When the Interviewer is Trying to Dig Up Dirt

You’re at a job interview and the questions are starting to make you feel a little uncomfortable.  While you are desperately trying to paint a positive picture of your work experience, the employer keeps asking questions about your reasons for leaving, conflicts, and any other negative topic that occurs to him.  How can you handle this interview without making a mistake?  Here are some tips:

Don’t evade the questions.  The employer may be probing you in this way because for some reason, they feel like you are hiding something.  If you are evasive when answering their questions, you will confirm their concerns.  Make sure that you answer their questions directly, but in a way that serves your own interests.

Don’t pretend to be perfect.  Nobody’s perfect and if you present yourself as if you are, the employer won’t buy it.  You can admit that you’ve made mistakes, but show that you’ve learned from them and that you always maintain your professionalism.

Re-frame negative situations into positive ones.  Although this is the oldest trick in the book, it is still the best way to handle negative questions.  Focus on the positive points of the situation.  How did it make you better at your job?  What good things came from it?  For example, you could say that you took on a difficult project that had a negative outcome, but that during the project you met someone who has become a mentor throughout your career.  Remember, nobody’s career is flawless; they just want to see that you are a positive person with a good attitude.

Don’t discuss any personal conflicts or issues.  Personal conflicts make you look petty.  It is impossible to sound professional when you are talking about an argument that you had with your co-worker.  If you must mention a disagreement, explain that you both behaved professionally, that you have a high level of respect for each other, and that you came to a consensus in the end.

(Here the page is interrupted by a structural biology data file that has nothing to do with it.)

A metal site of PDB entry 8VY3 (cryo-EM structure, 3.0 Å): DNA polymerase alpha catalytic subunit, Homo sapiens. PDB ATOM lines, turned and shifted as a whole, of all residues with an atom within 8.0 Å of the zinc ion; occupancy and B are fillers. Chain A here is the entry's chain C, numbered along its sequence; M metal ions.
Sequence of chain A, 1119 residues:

Don’t reveal weaknesses that are strongly related to the job.  While you’re not trying to show that you’re perfect, you are trying to demonstrate that you are perfectly qualified for the position.  Don’t reveal anything that will cause the employer to doubt your ability to do the job.  For example, if you are applying for a management position, don’t mention any potential issues with regards to your leadership ability.

Avoid discussing anything that makes you upset.  We all have situations in our past that still upset us.  The job interview is not the place to discuss them.  When talking about something that makes us upset, we show emotion, and we’re more likely to speak without thinking, which can get you into trouble.  If the interviewer asks you for an example of a challenging work situation that you faced, choose one that is not emotionally charged.

Smile and stay relaxed.  Negative questions at job interviews can be stressful, but it is important that you don’t let it get to you.  Make an effort to stay relaxed and keep smiling.  Remember, they are asking all of the interview candidates the same questions, and everyone finds them difficult.  If you can handle these tough questions with grace, you’ll stand out in the crowd.

When the employer seems to be completely focused on everything that is negative, it can leave you wondering if you even want to work there!  Don’t take it so seriously.  Remember that the employer is under a lot of pressure to hire the right person, and it can be very difficult for them to detect someone’s true personality at an interview.  Just be yourself, do your best and if you’re the right fit, you’ll get that job offer.

(Written by Karen Bivand)

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